New Gilded Age President
Patrick J. Maney
Lawrence: University Press of Kansas, 2016
Hardcover. x+332 p. ISBN 978-0700621941. $34.95
Reviewed by Jasper M. Trautsch
Assessing a New Gilded Age Presidency
In his biography of Bill Clinton, Patrick J. Maney, Professor of History at Boston College, compares the 1990s to the gilded age at the end of the 19th century, as he finds that both periods were characterized by rising income inequality, racial tensions, scandals, political polarization, and, most importantly, rapid social and economic changes. In the Gilded Age, America turned from an agrarian and rural to an industrial and urban country; in the New Gilded Age, America was transformed from an industrial to a digital and globalized economy. Clinton fully embraced the profound economic and technological developments taking place in America and sought to manage them rather than trying to stem the tide, as Maney argues in this engaging account of the Clinton presidency.
The book is structured chronologically, starting with a chapter on the 46 years of Clinton’s life prior to his election as America’s 42nd President. The next eight chapters take the reader through his presidency. Maney skillfully and knowledgeably discusses the relevant political issues that occupied Clinton from 1993 to 2001 such as health care and welfare reform, business and financial deregulation, and foreign and trade policy, but he also examines the Monica Lewinsky scandal, the controversial role of his wife Hillary, and his election and re-election campaigns. The book concludes with a brief synopsis of Clinton’s post-presidential career.
For his monograph, Maney consulted the documents that the William J. Clinton Presidential Library has made available online as well as those that are part of the public record such as congressional hearings and debates and presidential speeches, interviews, and press conferences. He also made use of the interviews that the University of Virginia’s Miller Center conducted with members of the Clinton Administration and of the memoirs the Clintons and their advisors have written.
Bill Clinton : New Gilded Age President is a reliable study on the 42nd President. It is well-researched, eloquently written, concise, and always to the point. Maney is also fair in his judgments. On the one hand, he paints a portrait of Clinton that is mostly flattering. He praises Clinton’s role in committing the Democratic Party to a centrist program, for shrewdly administering an economic boom, and for tackling issues like crime and welfare that had previously been highly divisive. Maney also admires Clinton’s campaigning talents and his comeback qualities. He therefore comes to the conclusion that Clinton’s presidency was a success, even though he admits that the circumstances of the times – no crises that would have allowed for bold leadership, but vicious partisanship instead – prevented Clinton from becoming a “great” president like the Roosevelts, Harry S. Truman or Lyndon B. Johnson.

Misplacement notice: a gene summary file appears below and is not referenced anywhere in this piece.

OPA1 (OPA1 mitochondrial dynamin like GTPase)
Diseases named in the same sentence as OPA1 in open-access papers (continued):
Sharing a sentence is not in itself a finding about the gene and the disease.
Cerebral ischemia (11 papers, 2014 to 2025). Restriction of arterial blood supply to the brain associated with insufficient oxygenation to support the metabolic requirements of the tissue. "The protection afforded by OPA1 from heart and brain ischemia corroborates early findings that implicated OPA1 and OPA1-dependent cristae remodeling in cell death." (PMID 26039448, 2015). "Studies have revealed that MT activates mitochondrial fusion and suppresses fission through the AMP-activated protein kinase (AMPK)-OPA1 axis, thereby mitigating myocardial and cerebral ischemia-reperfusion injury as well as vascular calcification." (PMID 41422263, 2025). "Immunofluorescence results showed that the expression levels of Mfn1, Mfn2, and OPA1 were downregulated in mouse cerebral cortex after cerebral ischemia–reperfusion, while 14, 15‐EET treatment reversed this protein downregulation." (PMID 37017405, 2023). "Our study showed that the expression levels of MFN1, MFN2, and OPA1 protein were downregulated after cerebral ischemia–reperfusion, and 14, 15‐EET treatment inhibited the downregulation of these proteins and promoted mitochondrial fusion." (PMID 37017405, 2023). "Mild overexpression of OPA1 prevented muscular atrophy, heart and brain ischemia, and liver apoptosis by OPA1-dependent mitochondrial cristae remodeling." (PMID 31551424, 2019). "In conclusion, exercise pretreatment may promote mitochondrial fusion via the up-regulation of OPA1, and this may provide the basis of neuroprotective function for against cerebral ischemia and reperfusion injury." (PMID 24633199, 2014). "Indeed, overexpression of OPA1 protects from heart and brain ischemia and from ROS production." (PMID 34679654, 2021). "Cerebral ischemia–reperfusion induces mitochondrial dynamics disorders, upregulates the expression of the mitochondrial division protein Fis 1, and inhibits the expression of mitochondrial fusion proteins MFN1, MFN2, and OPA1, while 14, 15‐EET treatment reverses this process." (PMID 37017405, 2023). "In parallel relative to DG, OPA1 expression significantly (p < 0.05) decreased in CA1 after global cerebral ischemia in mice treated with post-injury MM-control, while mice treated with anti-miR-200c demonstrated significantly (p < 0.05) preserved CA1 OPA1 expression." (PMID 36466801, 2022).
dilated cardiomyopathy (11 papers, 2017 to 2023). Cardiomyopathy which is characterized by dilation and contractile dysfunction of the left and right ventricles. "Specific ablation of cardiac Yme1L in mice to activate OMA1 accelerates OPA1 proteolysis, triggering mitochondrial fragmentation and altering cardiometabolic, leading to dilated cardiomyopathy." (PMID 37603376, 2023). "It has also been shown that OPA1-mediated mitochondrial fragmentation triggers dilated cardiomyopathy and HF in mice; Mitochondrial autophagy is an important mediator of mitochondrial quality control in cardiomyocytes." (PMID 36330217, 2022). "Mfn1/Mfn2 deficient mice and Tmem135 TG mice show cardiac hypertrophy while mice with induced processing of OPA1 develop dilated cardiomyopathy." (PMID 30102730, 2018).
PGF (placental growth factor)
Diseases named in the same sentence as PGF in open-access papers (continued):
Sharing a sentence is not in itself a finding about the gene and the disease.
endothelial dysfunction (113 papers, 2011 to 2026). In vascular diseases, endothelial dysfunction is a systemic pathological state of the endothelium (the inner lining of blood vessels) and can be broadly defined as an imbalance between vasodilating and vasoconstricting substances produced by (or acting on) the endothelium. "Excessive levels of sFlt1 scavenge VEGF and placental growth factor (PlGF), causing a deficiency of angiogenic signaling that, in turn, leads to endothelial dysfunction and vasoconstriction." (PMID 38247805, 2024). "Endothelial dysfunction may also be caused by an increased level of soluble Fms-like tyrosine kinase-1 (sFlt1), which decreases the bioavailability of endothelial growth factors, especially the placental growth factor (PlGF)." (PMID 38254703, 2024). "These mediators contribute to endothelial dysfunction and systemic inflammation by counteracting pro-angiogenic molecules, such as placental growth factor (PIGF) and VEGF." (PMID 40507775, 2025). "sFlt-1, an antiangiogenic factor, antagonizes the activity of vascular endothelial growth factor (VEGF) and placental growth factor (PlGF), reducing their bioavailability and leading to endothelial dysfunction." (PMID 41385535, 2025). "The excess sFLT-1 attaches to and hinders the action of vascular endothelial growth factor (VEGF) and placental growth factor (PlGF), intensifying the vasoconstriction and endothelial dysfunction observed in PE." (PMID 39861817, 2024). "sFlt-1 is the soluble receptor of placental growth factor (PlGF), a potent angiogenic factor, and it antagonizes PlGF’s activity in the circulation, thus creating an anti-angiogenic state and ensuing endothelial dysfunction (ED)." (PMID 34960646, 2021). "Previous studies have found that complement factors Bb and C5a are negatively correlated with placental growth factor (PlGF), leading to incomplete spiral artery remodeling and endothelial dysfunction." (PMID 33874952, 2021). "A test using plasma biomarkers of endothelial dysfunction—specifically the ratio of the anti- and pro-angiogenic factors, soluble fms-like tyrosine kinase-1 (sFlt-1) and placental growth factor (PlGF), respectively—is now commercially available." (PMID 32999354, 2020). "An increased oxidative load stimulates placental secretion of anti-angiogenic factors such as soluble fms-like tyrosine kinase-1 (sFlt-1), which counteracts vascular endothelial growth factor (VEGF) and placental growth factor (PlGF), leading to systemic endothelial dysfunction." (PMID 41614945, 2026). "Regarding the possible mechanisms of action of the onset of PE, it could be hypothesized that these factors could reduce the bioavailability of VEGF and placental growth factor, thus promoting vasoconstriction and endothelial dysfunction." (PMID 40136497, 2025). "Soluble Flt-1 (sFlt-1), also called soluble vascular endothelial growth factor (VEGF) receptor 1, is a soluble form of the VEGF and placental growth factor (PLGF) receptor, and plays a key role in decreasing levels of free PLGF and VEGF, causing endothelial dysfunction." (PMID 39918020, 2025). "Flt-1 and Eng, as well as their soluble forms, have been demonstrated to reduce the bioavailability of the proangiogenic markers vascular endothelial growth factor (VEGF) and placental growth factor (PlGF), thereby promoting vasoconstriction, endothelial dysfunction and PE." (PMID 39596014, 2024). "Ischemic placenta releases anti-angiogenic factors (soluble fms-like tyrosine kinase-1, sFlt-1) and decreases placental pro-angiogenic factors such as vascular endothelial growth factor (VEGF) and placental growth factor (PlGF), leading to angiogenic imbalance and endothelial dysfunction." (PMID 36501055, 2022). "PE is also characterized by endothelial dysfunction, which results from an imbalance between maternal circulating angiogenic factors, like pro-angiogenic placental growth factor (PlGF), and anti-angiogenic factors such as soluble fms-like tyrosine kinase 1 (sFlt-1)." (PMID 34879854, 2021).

On the other hand, Maney exposes Clinton’s character flaws, which not only ushered in political scandals and hurt his reputation but also cost him a lot of political capital and temporarily crippled his presidency. It is therefore also partly Clinton’s own fault that he did not turn out as one of America’s “great” presidents. Moreover, Maney acknowledges that income inequality rose during Clinton’s presidency and that Clinton helped prepare the ground for George W. Bush’s invasion of Iraq when he claimed that Saddam Hussein possessed weapons of mass destruction and called for a regime change in the Middle Eastern country.
While Maney’s assessment of Clinton is balanced and will probably find the general approval of most scholars specializing in the most recent political history of the U.S., it still cannot be taken for granted that his largely sympathetic interpretation of Clinton’s presidency will go unchallenged for long in view of last year’s events. Maney admits that it is difficult to come to a conclusive and detached verdict on Clinton, since we are still living in the New Gilded Age and therefore lack the distance to properly historicize Clinton. But the election of Donald Trump might change historians’ view on Clinton earlier than he thought.
It might be suspected that Maney assumed (or hoped) that Hillary Clinton would succeed Barack Obama in the White House, since his book appeared in the year of the presidential race. Had she been elected, the book would most likely have attracted many readers wishing to compare the Clintons’ presidencies or to find out how Bill’s legacy might have shaped Hillary’s policies. However, as – to the consternation of most pundits – Trump won the elections with an anti-globalization platform and the Democrats lost their (white) working-class base, historians – in an effort to explain this political upheaval – might in the future adopt a more critical perspective on the Clinton years focusing on how the negative effects of his deregulatory policies, his support for Wall Street, his uncritical championing of free trade, and his lack of support for America’s manufacturing industry helped create the conditions that allowed Trump to accede to the Presidency this year.
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